Updated: Mar 31, 2020
Image courtesy of Carlo Allegri/Reuters
*Please note: the views expressed in this article belong solely to the author and do not necessarily reflect those of THEBIGGERPICTURE as a whole.*
The Bigger Picture (London) — Donald Trump’s administration is anti-LGBTQ. Although Trump claims to support LGBTQ people, his actions throughout his tenure as President suggest otherwise. In February 2019, Richard Grenell, the openly gay U.S ambassador to Berlin, announced a campaign to decriminalise homosexuality in countries around the world on behalf of Trump’s administration. In September, Trump mentioned the plan in a speech for the United Nations (the first time he had spoken about the campaign outside of Twitter). Thus far, Trump has not elaborated on the details of the campaign (for instance, which countries he claims to be ‘working with’), and whether this commitment will be honoured remains to be seen. Trump has also claimed that gay people ‘love his campaign’, citing an endorsement from the Log Cabin Republicans (advocates for lesbian and gay inclusion) as proof. However, in the 2018 midterm elections, only 17% of LGBTQ people voted for their district’s Republican House candidate. Such low rates of support prove that although Trump pays lip service to the LGBTQ community and claims to be acting to decriminalise homosexuality worldwide, his treatment of the LGBTQ community in his own country suggests otherwise. It is also important to note that although Trump’s regime negatively impacts the LGBTQ community as a whole, transgender people are, thus far, the group most affected.
In June 2019, Trump rejected requests from U.S embassies around the world to fly LGBTQ pride flags on official embassy flagpoles. Amongst the cities whose embassies were denied permission was Berlin - since Richard Grenell is supposed to lead the U.S campaign to decriminalise homosexuality around the world, this makes the incongruence between Trump’s words and actions even more apparent.
This is but one indication of an anti-LGBTQ government. Trump’s administration has removed several protections and rights for trans people that were introduced during Obama’s tenure as President. Trans people have been banned from serving in the military, and trans inmates are now housed by their biological sex rather than their gender. Guidance that helped schools enforce Title IX - a civil rights law that prohibited discrimination on the basis of a person’s sex in education - was pulled, leaving trans students unprotected. Legislation has also been proposed that would allow healthcare providers to discriminate against LGBTQ people, especially trans people. Khloe Rios was forcibly removed from a bar in Los Angeles with other trans women after being harassed by a straight couple last August; she later said to The Guardian of the exacerbated hate against her community under Trump’s tenure as President, “I have no words … I feel very defeated. It’s scary.”
On the 14th of August, the U.S Department of Labor proposed a rule that supposedly protects ‘conscience and religious freedom’ - in practise, this will allow organisations to discriminate against people belonging to protected categories, including LGBTQ people, so long as they can justify that it was based on religious beliefs.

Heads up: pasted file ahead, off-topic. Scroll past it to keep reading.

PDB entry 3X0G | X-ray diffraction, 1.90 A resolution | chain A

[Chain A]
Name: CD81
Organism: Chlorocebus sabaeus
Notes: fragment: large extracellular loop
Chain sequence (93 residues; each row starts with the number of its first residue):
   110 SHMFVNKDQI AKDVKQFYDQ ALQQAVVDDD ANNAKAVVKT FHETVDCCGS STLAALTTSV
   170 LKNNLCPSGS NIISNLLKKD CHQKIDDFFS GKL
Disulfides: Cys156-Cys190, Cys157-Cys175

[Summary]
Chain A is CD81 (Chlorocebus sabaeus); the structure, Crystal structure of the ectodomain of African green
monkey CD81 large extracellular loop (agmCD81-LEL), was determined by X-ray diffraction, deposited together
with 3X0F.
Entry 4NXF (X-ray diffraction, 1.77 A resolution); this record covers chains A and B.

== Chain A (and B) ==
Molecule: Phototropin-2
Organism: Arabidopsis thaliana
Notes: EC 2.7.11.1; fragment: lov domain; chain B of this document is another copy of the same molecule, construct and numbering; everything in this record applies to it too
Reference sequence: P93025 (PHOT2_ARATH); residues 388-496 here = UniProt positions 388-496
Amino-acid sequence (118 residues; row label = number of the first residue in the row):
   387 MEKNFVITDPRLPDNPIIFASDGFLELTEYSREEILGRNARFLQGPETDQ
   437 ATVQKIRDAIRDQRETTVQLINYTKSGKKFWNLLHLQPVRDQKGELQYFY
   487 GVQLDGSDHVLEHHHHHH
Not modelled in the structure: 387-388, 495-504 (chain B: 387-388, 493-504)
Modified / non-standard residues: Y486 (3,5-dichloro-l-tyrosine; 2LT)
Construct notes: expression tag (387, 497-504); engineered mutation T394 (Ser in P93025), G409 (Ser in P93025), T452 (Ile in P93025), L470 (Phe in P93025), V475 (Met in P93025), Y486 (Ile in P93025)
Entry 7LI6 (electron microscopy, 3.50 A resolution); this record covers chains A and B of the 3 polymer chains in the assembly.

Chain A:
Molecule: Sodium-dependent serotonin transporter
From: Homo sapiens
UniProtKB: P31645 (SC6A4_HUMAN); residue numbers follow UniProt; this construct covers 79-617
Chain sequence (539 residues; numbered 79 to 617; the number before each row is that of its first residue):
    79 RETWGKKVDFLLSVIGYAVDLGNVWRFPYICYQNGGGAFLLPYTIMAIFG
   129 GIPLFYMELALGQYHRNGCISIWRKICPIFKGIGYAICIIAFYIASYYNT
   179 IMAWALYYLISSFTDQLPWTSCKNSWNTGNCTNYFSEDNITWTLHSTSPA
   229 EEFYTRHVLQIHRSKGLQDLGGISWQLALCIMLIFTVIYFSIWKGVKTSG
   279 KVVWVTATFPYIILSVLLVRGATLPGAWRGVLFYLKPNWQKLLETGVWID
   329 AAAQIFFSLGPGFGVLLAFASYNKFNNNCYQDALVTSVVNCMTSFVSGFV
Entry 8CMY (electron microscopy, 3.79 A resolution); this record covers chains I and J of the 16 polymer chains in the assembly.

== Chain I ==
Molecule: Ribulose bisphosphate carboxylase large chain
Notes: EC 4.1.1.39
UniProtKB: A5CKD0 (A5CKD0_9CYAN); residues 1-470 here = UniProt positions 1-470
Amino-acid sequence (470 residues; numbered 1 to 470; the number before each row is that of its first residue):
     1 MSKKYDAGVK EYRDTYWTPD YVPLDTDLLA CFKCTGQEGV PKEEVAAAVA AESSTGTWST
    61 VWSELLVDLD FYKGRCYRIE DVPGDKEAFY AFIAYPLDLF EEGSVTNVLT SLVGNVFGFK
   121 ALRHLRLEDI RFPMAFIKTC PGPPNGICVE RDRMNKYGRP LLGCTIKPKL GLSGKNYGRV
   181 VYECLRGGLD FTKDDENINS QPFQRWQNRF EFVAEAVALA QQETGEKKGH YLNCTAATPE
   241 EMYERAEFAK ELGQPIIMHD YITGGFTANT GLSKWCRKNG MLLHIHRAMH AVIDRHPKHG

It is highly likely that not only has Trump attempted to manipulate the public into believing that he supports LGBTQ people, but that he has succeeded. According to a poll by Reuters/Ipso, almost half of Americans incorrectly believe that LGBTQ people are a protected group under federal law. On the contrary, LGBTQ people have never been protected under federal law - in fact, it is legal for LGBTQ people to be fired on the basis of their sexuality or gender identity in 30 states, and robust protections for LGBTQ people only exist in 17 states.
The cases of three LGBTQ people who had been fired from their jobs as a result of workplace discrimination was brought to the Supreme Court this autumn, sparking a fierce debate about whether Title VII - the law that prohibits discrimination ‘because of [an] individual’s race, colour, religion, sex, or national origin’ - can be interpreted to prohibit discrimination on the basis of sexual orientation and gender identity. Prior to a Supreme Court hearing on the 8th of October, a group of eight Republican senators and 40 congressmen stated that, “..Title VII’s sex discrimination provision prohibits discrimination because of an individual’s sex; it does not prohibit discrimination because of an individual’s actions, behaviours, or inclinations.”
‘...actions, behaviours, or inclinations….’ Words to that effect have been historically used to undermine LGBTQ individuals and imply that their identities are invalid or a ‘lifestyle choice’, making that statement extremely dubious.
Justice Ruth Bader-Ginsburg, who has become well-known for fighting for gender equality throughout her career as a lawyer, commented that “no one ever thought sexual harassment was encompassed by discrimination on the basis of sex back in ’64...And now we say, ’Of course, harassing someone, subjecting her to terms and conditions of employment she would not encounter if she were a male, that is sex discrimination. But it wasn’t recognised.”
The Supreme Court hearing has yet to be concluded. LGBTQ people becoming a protected group under federal law would be a huge victory, but the Republicans will doubtlessly do anything within their power to prevent a successful conclusion.
Despite appearances, Donald Trump has proven himself nothing but hostile towards the LGBTQ community through his actions, and the fact that he dares pay lip service to the very community that he oppresses is appalling. No matter what he claims to believe, we must remember the actions that he has taken against the LGBTQ community thus far and do all that we can to ensure that Trump is not allowed to continue his injustices against LGBTQ people.